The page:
U.S. Senate to vote soon on Chopra's move to top consumer watchdog

Signage is seen at the Consumer Financial Protection Bureau (CFPB) headquarters in Washington, D.C., U.S., May 14, 2021. REUTERS/Andrew Kelly

WASHINGTON, Sept 21 (Reuters) - U.S. Senate Majority Leader Chuck Schumer on Tuesday advanced a full chamber vote on the nomination of Federal Trade Commission member Rohit Chopra to lead the Consumer Financial Protection Bureau, a key agency for President Joe Biden's administration.

The Senate Banking Committee tied 12-12 on Chopra's nomination to the CFPB in March, but Schumer on Tuesday "discharged" Chopra from the committee, meaning his nomination can be put to a full floor vote.

Earlier on Tuesday, Schumer praised Chopra as having a long history of defending middle-class people from financial institutions and students from for-profit colleges.

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Chopra's departure from the Federal Trade Commission, to which he was unanimously confirmed in 2018, would leave the five-member body with two Democrats and two Republicans. Three members of the commission must support a proposal for it to go forward. Privacy advocate Alvaro Bedoya has been nominated to replace him. read more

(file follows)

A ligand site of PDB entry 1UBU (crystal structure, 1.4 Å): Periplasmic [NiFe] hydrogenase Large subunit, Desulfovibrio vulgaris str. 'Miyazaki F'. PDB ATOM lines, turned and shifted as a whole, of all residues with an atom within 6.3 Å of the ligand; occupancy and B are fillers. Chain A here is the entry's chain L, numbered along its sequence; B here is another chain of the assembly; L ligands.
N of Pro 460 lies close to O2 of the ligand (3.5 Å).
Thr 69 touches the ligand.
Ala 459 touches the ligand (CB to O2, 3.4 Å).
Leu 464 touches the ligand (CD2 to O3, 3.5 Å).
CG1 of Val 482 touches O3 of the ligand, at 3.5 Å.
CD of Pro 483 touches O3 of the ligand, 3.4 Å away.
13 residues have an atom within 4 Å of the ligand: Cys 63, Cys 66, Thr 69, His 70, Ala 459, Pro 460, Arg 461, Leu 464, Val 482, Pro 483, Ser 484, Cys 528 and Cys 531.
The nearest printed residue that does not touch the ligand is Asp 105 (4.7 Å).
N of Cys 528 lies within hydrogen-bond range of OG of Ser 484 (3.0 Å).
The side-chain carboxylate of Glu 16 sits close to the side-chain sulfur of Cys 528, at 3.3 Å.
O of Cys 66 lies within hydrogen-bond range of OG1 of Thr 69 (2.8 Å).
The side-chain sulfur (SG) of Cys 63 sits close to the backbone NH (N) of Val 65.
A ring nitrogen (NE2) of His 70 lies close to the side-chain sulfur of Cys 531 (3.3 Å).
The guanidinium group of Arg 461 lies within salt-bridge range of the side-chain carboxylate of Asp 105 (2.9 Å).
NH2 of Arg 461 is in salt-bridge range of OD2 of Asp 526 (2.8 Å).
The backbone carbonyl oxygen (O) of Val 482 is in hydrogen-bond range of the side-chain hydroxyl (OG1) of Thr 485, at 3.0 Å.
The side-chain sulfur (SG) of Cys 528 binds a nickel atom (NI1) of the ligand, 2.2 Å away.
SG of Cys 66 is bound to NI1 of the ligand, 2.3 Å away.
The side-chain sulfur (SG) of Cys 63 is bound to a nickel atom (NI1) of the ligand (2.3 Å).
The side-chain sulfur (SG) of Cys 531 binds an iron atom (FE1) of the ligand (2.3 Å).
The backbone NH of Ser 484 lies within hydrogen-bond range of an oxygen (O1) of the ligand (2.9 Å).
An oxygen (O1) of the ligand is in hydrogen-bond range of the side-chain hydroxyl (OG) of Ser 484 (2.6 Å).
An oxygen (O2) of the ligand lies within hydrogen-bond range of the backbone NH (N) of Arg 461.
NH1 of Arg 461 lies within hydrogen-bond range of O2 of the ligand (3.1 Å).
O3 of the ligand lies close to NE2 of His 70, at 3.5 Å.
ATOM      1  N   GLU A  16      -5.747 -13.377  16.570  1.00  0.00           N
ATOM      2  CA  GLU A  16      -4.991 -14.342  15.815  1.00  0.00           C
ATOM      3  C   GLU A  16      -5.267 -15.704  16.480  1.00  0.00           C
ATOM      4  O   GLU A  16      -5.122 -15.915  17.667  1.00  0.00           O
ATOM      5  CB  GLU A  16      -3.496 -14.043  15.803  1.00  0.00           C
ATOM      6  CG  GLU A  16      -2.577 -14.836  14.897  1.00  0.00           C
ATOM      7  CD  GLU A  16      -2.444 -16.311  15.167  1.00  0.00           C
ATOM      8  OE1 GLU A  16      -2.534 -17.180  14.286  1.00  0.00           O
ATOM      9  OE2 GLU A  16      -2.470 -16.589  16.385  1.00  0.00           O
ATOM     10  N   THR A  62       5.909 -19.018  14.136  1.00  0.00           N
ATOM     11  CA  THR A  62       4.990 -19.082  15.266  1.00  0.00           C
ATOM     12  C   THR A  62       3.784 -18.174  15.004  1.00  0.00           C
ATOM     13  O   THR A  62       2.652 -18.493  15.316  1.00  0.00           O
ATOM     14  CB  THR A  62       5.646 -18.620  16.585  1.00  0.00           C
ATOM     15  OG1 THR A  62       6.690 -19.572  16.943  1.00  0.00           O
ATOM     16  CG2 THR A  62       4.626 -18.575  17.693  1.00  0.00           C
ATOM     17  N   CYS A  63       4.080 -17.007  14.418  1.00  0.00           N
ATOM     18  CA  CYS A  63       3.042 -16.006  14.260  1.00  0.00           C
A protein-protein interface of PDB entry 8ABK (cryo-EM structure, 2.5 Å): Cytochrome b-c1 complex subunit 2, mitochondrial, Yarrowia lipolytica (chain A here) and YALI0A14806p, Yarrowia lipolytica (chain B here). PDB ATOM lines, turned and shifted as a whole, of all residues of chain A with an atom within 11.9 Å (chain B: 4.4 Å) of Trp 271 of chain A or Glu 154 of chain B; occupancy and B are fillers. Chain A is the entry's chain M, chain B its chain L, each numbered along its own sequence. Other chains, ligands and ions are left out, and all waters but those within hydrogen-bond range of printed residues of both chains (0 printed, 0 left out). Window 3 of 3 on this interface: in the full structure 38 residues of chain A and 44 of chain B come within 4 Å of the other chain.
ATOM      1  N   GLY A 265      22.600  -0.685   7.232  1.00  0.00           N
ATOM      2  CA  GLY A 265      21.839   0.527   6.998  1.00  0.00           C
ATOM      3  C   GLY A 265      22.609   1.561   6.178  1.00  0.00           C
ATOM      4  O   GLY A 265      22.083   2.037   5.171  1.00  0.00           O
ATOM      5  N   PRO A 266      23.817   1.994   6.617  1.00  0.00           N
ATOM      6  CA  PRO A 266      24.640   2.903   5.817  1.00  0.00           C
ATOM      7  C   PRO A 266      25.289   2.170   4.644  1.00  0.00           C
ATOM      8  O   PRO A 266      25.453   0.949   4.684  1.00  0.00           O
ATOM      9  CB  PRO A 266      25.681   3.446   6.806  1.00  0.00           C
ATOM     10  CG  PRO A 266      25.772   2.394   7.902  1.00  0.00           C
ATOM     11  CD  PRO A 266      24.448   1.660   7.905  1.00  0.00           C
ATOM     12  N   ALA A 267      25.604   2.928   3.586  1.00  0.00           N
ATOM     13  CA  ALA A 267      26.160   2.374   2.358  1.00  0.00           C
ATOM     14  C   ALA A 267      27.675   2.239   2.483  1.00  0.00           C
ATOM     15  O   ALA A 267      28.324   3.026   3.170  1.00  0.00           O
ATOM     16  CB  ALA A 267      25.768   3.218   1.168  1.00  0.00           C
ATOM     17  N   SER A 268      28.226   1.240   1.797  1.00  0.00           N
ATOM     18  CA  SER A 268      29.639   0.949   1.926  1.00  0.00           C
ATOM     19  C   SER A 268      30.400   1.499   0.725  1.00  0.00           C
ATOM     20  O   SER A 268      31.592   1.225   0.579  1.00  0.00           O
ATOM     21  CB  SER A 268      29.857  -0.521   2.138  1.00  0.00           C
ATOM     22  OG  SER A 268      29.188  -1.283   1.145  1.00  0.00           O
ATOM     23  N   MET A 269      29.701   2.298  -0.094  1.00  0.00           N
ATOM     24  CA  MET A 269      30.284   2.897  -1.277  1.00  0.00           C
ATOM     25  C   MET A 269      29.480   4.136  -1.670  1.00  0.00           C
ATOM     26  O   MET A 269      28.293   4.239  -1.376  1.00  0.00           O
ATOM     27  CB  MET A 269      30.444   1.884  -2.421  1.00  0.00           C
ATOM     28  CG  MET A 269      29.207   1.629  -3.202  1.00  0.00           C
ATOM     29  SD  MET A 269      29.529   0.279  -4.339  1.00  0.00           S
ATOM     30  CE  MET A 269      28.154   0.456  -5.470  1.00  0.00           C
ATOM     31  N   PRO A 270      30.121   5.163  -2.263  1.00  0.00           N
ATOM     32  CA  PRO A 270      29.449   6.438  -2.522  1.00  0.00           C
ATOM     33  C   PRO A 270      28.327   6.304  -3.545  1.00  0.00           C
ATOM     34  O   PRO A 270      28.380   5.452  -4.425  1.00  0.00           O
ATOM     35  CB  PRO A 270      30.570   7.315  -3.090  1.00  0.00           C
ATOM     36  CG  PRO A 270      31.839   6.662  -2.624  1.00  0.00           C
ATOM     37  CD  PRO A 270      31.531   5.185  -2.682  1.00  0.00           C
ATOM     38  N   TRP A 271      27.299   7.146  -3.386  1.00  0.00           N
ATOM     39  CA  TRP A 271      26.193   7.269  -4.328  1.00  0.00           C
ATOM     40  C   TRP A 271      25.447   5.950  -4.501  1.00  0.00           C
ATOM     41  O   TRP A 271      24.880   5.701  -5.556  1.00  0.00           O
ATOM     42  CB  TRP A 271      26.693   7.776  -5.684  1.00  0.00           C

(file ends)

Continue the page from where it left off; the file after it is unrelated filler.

Progressives see both financial regulators as key to advancing policy directives around climate change and racial justice. The CFPB has been a political lightning rod since it was created following the 2009 financial crisis, beloved by Democrats as a guardian of ordinary Americans but reviled by Republicans as too powerful and unaccountable.

Chopra is expected to stamp out exorbitant lending rates and abusive debt-collection practices and address the student debt burden and gaps in minorities' access to credit.

"Americans need someone at the helm of the CFPB who is ready to stand up to the biggest banks and the most powerful corporations in order to protect consumers," Committee Chair Sherrod Brown, a Democrat, said in a statement on Tuesday evening.

"Rohit Chopra has the expertise and track record to lead an agency dedicated to protecting working families and all consumers."

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Reporting by Diane Bartz and Pete Schroeder; Editing by Marguerita Choy and Peter Cooney

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